Last night we lost our beekeeping hero, Dale Large after a years-long battle with cancer.
For the first couple of years of his illness, you would not have known that Dale was ill. I thank the bees for motivating him to push every day. Even after his retirement, Dale still checked in to be sure that the bees were well cared for.
As early as last season, Dale made our bee run for us because they arrived earlier than we anticipated and I couldn't get to our grower in time to pick the bees up. One of the first beekeeping lessons that Dale taught me was that the bees don't always cooperate with your schedule.
It feels like yesterday that I met Dale. It was 2010.
I was painting with encaustic, a paint made with beeswax, tree resin and pigment and decided to "grow my own wax" for use in my art. After researching bees on the internet, I ordered a book and a hive and when my husband got home from work I announced that I was going to become a beekeeper.
He asked, "do you know what you're doing"? I said, "NO, but I'll be ok."
The next day my husband introduced me to Dale, a veteran beekeeper and an employee of David S. Brown Enterprises. Dale was kind and very patient with me. He asked me to follow him into his workshop and in a red wagon he rolled out a couple of hives with frames full of wax comb that had already been drawn by his bees, ready for filling on Chesterhaven Beach Farm.
When we set the hives in place, I explained that I was only interested in the wax. That's when the important lessons started. Creating a sustainable apiary required maintaining beeswax. The only time we take wax from the bees is when we recycle every other year, or when a hive dies.
That first season we did exceptionally well together. So well that someone decided to steal my bees. If you watch this clip on WBAL TV you'll see Dale, who was not at all interested in gaining publicity. Dale was camera shy but got past it for me. That's just the way he was.
Shortly after the piece aired, Dale heard from someone he worked with long ago who saw him on TV and it inspired him to reach out and say hello. Dale appreciated hearing from someone he knew so long ago.
I don't know if Dale knew how many people loved him.
Helping me with the bees was not part of Dale's job description
Despite a two hour travel-time from his home to the Eastern Shore, Dale made it his job to be with me in the bee yard for every single inspection for the first six years of this adventure. He never took money for his help. It meant so much to him as a veteran (50+ year) beekeeper to know that he was passing on what he knew to someone who would keep it going.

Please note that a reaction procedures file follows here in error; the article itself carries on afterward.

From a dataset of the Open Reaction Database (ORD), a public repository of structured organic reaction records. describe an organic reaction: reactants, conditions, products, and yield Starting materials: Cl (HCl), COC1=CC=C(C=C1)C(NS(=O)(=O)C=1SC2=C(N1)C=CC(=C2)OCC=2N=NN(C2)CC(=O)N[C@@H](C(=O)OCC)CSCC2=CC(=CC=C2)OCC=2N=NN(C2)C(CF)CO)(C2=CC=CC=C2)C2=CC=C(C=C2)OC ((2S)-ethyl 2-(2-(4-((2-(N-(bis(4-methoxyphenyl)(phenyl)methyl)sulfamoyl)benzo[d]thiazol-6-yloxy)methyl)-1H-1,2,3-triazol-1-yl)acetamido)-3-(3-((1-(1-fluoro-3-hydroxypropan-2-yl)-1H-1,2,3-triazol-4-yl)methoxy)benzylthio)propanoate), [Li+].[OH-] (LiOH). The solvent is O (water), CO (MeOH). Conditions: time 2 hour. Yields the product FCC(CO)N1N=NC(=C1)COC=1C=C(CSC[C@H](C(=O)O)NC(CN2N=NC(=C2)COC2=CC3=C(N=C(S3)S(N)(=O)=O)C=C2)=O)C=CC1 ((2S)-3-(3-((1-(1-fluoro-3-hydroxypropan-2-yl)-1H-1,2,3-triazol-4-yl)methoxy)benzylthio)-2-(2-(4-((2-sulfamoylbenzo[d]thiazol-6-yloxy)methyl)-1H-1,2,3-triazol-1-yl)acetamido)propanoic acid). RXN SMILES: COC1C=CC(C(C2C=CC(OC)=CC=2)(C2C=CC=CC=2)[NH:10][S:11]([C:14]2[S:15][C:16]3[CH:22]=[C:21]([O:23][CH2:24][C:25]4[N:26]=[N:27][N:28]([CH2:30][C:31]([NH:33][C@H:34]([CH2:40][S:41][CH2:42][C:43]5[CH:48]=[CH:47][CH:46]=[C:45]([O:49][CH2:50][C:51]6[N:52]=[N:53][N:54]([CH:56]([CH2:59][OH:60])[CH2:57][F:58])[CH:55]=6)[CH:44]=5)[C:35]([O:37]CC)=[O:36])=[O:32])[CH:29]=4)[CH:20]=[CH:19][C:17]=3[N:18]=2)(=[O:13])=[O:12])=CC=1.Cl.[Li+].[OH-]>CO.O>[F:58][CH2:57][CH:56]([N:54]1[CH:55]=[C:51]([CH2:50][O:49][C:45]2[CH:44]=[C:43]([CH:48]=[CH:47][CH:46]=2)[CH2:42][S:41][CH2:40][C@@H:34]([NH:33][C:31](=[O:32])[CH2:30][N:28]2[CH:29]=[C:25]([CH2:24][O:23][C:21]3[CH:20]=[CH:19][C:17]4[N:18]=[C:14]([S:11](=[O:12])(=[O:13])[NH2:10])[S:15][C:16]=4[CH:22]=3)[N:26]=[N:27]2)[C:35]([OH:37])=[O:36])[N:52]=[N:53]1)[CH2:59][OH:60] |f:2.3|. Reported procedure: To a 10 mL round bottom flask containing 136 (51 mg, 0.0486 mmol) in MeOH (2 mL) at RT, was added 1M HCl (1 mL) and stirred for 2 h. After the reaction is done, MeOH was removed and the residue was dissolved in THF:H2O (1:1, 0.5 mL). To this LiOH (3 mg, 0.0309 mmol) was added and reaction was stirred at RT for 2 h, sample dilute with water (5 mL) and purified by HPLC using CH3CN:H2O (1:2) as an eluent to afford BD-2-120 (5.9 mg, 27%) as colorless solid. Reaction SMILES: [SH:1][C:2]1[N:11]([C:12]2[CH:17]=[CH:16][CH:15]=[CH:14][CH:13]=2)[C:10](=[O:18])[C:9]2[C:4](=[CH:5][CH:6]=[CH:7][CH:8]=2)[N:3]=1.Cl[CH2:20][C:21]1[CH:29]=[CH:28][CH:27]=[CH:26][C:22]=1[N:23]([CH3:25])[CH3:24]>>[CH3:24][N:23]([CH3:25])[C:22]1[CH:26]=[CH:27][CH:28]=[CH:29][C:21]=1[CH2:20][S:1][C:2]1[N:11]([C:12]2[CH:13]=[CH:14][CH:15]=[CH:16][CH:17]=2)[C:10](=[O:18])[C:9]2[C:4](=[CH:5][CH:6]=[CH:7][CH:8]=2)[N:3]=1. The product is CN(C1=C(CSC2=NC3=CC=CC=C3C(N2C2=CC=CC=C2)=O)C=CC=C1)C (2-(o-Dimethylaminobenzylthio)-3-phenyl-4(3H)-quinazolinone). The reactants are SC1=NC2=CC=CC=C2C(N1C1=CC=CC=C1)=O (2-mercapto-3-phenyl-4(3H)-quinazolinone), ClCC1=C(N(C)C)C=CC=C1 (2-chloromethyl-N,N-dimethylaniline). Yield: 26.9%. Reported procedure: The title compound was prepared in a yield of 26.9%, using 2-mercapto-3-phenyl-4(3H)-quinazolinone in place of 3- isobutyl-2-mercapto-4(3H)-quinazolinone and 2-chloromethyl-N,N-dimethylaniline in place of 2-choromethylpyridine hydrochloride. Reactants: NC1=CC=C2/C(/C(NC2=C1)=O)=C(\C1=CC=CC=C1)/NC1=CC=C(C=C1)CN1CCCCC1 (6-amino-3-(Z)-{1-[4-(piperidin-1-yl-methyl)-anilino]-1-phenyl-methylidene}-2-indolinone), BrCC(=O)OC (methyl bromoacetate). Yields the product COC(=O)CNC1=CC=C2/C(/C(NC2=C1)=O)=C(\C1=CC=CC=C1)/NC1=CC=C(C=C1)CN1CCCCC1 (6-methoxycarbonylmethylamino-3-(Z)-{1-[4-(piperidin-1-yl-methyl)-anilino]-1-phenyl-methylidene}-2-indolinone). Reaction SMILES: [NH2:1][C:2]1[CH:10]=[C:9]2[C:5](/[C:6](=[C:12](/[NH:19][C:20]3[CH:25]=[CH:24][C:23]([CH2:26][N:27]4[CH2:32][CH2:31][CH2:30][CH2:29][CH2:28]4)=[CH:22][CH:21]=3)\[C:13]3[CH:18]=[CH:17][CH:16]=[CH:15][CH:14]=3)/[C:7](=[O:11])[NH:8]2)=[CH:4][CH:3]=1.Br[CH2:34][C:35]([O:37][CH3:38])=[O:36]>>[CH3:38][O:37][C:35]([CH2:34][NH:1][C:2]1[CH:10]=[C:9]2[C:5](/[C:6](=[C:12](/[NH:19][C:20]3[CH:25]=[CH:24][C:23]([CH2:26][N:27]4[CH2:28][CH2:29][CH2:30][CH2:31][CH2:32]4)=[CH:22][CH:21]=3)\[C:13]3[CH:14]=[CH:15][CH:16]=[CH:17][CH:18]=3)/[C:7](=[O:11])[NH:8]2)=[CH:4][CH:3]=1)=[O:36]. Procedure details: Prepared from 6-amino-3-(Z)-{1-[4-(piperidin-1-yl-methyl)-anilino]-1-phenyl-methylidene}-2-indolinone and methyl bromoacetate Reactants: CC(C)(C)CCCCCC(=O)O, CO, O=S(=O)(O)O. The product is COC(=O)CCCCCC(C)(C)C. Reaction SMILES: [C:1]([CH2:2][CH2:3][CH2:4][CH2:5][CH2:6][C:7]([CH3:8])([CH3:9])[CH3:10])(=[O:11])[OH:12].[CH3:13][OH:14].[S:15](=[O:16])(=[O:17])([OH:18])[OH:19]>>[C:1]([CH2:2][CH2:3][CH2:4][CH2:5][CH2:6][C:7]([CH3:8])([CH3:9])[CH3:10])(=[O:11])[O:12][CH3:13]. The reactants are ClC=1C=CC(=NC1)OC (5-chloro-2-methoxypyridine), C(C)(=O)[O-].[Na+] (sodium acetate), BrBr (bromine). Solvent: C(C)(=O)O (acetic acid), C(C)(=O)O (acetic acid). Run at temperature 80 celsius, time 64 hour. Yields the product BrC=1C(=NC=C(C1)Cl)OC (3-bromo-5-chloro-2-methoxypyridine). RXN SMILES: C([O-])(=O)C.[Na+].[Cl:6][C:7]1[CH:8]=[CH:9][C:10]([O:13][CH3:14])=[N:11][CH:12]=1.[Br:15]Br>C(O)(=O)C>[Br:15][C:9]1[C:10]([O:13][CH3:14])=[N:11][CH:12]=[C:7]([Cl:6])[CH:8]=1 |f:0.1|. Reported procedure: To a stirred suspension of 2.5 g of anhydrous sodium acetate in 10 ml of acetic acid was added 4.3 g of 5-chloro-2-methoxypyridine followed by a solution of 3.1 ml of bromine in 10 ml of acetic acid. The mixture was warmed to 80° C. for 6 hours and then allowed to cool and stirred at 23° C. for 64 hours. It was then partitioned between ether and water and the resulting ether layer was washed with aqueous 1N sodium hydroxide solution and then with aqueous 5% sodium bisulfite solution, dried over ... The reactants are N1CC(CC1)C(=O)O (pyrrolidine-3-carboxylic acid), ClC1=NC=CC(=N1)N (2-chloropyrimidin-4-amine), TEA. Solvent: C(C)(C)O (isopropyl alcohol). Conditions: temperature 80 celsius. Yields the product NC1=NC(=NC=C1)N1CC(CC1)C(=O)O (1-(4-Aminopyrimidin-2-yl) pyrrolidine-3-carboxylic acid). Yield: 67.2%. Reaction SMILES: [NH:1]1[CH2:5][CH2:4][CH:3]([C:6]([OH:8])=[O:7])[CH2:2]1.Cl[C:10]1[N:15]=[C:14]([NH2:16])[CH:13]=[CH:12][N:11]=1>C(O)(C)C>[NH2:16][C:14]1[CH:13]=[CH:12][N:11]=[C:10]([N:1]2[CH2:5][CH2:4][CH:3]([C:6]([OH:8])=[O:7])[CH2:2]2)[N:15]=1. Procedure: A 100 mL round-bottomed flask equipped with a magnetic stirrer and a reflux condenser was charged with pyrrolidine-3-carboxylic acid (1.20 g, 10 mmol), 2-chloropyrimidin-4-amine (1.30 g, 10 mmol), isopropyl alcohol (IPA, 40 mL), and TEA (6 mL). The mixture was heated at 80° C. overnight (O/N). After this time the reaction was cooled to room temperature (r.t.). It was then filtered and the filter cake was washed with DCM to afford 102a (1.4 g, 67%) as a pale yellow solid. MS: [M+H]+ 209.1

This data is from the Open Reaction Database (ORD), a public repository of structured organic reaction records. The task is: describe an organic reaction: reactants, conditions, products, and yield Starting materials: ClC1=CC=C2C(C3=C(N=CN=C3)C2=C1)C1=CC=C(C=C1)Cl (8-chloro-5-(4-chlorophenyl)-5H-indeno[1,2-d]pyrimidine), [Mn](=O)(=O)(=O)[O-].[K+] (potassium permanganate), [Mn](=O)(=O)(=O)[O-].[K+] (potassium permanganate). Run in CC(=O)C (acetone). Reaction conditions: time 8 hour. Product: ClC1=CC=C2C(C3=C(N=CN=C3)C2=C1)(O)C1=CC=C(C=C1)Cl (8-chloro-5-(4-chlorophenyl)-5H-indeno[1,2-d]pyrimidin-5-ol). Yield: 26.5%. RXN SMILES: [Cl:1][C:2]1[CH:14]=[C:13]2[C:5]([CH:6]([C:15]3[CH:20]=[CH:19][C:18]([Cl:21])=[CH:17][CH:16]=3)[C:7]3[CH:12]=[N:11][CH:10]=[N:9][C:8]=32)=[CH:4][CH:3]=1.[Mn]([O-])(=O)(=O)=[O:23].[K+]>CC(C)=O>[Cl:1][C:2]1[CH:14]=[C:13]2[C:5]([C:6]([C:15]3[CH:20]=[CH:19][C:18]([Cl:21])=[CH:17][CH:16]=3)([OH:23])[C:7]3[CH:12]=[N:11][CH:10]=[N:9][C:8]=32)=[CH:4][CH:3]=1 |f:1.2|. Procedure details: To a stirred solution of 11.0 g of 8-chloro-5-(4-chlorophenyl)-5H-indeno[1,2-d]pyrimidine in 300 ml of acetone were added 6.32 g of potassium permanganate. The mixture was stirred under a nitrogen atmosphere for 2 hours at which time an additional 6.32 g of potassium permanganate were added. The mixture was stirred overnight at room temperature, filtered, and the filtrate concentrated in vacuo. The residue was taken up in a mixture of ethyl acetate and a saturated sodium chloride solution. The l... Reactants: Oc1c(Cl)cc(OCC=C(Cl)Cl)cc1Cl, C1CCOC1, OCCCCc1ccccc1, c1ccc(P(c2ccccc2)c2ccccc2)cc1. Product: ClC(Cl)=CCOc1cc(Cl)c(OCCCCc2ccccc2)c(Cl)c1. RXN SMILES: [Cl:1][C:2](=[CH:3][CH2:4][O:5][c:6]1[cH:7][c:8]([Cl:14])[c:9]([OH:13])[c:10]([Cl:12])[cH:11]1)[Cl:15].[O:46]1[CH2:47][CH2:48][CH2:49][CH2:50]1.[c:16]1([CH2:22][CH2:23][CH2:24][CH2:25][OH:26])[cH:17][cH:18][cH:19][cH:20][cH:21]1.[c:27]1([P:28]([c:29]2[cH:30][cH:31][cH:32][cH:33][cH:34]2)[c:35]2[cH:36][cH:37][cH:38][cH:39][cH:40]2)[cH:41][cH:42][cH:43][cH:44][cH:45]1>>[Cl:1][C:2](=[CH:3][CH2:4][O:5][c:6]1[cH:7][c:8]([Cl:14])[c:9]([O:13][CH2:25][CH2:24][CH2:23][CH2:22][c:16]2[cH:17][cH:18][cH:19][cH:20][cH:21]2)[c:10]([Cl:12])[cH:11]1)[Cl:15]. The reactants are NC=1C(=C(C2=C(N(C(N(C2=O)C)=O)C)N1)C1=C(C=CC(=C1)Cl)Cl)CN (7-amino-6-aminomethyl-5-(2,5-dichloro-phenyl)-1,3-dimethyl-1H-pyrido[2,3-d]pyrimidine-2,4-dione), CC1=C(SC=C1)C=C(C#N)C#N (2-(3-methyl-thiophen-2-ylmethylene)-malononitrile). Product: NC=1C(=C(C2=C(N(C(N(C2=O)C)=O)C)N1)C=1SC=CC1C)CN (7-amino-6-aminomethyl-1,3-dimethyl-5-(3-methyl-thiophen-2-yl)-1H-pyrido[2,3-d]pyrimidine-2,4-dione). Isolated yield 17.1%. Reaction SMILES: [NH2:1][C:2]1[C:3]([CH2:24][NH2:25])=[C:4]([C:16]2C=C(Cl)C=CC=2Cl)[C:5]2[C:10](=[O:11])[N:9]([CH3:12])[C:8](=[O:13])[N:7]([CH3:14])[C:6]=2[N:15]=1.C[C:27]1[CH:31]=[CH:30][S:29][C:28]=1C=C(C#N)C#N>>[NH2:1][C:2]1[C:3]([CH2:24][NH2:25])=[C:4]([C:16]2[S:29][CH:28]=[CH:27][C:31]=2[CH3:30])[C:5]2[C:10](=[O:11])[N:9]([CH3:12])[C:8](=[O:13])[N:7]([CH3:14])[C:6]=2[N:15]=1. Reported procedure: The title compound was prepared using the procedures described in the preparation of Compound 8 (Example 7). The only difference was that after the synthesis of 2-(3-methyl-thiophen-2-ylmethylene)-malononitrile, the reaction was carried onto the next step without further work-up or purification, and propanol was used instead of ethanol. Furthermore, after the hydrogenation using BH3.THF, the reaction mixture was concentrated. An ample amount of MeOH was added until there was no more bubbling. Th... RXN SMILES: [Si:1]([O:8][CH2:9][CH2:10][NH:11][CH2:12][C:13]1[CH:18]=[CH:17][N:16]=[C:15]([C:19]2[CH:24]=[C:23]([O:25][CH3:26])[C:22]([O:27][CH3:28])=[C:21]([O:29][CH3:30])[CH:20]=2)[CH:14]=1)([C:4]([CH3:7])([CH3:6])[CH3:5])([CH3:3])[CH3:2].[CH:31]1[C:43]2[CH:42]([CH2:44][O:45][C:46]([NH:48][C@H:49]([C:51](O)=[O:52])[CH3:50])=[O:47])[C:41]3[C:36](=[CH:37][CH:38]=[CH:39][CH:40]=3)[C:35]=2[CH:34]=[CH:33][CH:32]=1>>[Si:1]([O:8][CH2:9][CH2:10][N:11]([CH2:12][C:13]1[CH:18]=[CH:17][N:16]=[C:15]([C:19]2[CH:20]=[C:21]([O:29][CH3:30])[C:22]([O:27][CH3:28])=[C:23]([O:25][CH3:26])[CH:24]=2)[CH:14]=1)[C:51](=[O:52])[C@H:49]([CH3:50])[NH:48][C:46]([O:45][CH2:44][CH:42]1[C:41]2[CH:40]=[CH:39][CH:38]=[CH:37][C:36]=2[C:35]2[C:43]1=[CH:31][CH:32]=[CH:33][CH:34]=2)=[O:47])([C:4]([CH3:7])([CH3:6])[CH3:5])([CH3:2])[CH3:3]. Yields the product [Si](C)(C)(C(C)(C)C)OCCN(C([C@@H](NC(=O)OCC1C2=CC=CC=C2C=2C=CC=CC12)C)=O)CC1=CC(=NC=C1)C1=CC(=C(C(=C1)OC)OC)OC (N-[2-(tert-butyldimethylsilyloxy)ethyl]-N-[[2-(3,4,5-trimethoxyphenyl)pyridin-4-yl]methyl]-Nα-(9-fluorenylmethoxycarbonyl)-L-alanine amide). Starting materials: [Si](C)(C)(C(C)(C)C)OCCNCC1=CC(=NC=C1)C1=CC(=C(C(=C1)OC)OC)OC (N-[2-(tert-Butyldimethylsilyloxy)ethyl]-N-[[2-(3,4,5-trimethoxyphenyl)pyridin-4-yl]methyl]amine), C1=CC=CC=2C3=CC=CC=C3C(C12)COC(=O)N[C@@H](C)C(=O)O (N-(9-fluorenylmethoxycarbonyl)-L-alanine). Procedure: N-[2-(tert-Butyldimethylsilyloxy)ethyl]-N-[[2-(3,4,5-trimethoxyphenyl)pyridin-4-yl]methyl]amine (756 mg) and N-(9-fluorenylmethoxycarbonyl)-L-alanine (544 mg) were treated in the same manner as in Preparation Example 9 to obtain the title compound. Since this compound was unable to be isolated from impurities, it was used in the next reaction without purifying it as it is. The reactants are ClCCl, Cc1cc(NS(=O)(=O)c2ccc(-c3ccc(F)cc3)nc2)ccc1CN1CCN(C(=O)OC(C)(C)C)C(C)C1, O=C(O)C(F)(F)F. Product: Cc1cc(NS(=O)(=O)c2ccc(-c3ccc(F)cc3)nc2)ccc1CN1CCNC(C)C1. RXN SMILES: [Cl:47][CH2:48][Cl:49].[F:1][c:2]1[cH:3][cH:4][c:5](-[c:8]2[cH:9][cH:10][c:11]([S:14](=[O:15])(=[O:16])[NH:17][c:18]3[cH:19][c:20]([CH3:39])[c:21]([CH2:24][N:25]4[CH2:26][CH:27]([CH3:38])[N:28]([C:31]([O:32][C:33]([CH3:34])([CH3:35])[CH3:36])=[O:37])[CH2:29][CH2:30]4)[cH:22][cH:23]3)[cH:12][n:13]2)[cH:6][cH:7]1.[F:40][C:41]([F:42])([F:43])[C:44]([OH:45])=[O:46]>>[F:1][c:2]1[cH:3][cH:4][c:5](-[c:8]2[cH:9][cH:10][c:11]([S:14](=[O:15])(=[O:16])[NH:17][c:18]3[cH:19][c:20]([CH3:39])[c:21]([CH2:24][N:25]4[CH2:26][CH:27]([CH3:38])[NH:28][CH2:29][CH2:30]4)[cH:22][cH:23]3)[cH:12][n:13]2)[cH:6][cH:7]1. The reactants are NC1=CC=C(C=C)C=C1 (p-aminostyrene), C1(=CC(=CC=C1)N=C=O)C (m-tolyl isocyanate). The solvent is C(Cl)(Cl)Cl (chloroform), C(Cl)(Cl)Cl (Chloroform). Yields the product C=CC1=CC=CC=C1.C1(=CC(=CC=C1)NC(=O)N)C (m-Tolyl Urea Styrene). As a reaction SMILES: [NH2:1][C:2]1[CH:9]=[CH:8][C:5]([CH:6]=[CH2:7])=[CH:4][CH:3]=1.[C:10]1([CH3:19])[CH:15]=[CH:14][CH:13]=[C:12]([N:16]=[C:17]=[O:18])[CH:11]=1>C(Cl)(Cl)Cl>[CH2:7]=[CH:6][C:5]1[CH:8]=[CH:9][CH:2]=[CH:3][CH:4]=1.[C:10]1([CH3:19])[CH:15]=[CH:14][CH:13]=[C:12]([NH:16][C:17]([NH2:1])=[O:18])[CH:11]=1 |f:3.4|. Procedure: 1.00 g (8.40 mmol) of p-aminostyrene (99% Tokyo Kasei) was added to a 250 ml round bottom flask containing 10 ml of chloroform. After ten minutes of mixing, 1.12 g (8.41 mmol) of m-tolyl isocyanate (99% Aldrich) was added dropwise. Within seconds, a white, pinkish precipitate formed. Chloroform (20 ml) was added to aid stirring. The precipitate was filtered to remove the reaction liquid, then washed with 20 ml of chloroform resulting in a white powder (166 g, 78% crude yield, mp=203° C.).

There were many trials and tribulations with getting our apiary up and running.
Raising bees on the Chesapeake Bay is very different than raising bees inland further north on the outskirts of Pennsylvania. Dale would often mention that he never researched more answers to more questions than after our time together in the apiary.
In our first Honey House, after several successful harvests, we were on our way out the door after a long day of harvesting honey to find thousands of HUNGRY bees attacking our "empties" outside of the front door in our business complex. It looked like "beemageden". Think Alfred Hitchcock "The Birds" only replace birds with bees.
I had no tools, no suit, no smoke. The only thing I had was a HEAP of trouble if I didn't figure out how to fix this situation.
Dale came to the rescue, long after his day was over. He showed up with smoke, suits and a trailer to take the hives away and store them until we needed them again.
Dale Large was among the kindest, most selfless, caring and loving humans I've known. I feel very fortunate that we spent the time that we have together. My heart goes out to his wife Brinda and son Bobby.
I picture Dale in heaven with his bees in a beautiful field filled with blooming flowers at peace and out of pain.
Dale, until we meet again, rest in peace.